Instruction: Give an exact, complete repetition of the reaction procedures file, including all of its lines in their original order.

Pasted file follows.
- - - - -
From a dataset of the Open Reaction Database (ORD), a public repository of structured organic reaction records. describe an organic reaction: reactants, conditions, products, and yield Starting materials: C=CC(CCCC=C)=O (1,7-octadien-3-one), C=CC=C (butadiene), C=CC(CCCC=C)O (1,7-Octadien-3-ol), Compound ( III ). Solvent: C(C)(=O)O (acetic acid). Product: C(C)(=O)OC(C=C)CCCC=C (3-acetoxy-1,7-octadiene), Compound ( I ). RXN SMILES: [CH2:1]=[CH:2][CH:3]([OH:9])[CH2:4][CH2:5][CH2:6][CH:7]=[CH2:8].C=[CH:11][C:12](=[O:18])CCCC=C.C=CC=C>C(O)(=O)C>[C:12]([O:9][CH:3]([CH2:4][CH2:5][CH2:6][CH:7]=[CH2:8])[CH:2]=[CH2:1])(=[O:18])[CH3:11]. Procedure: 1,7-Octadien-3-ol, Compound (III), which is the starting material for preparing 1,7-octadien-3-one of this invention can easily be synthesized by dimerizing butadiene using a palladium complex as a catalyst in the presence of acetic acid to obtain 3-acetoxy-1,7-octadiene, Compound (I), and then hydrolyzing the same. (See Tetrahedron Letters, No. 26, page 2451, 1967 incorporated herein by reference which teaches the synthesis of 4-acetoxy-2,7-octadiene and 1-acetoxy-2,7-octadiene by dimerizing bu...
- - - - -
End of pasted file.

From a dataset of the Open Reaction Database (ORD), a public repository of structured organic reaction records. describe an organic reaction: reactants, conditions, products, and yield Starting materials: C=CC(CCCC=C)=O (1,7-octadien-3-one), C=CC=C (butadiene), C=CC(CCCC=C)O (1,7-Octadien-3-ol), Compound ( III ). Solvent: C(C)(=O)O (acetic acid). Product: C(C)(=O)OC(C=C)CCCC=C (3-acetoxy-1,7-octadiene), Compound ( I ). RXN SMILES: [CH2:1]=[CH:2][CH:3]([OH:9])[CH2:4][CH2:5][CH2:6][CH:7]=[CH2:8].C=[CH:11][C:12](=[O:18])CCCC=C.C=CC=C>C(O)(=O)C>[C:12]([O:9][CH:3]([CH2:4][CH2:5][CH2:6][CH:7]=[CH2:8])[CH:2]=[CH2:1])(=[O:18])[CH3:11]. Procedure: 1,7-Octadien-3-ol, Compound (III), which is the starting material for preparing 1,7-octadien-3-one of this invention can easily be synthesized by dimerizing butadiene using a palladium complex as a catalyst in the presence of acetic acid to obtain 3-acetoxy-1,7-octadiene, Compound (I), and then hydrolyzing the same. (See Tetrahedron Letters, No. 26, page 2451, 1967 incorporated herein by reference which teaches the synthesis of 4-acetoxy-2,7-octadiene and 1-acetoxy-2,7-octadiene by dimerizing bu...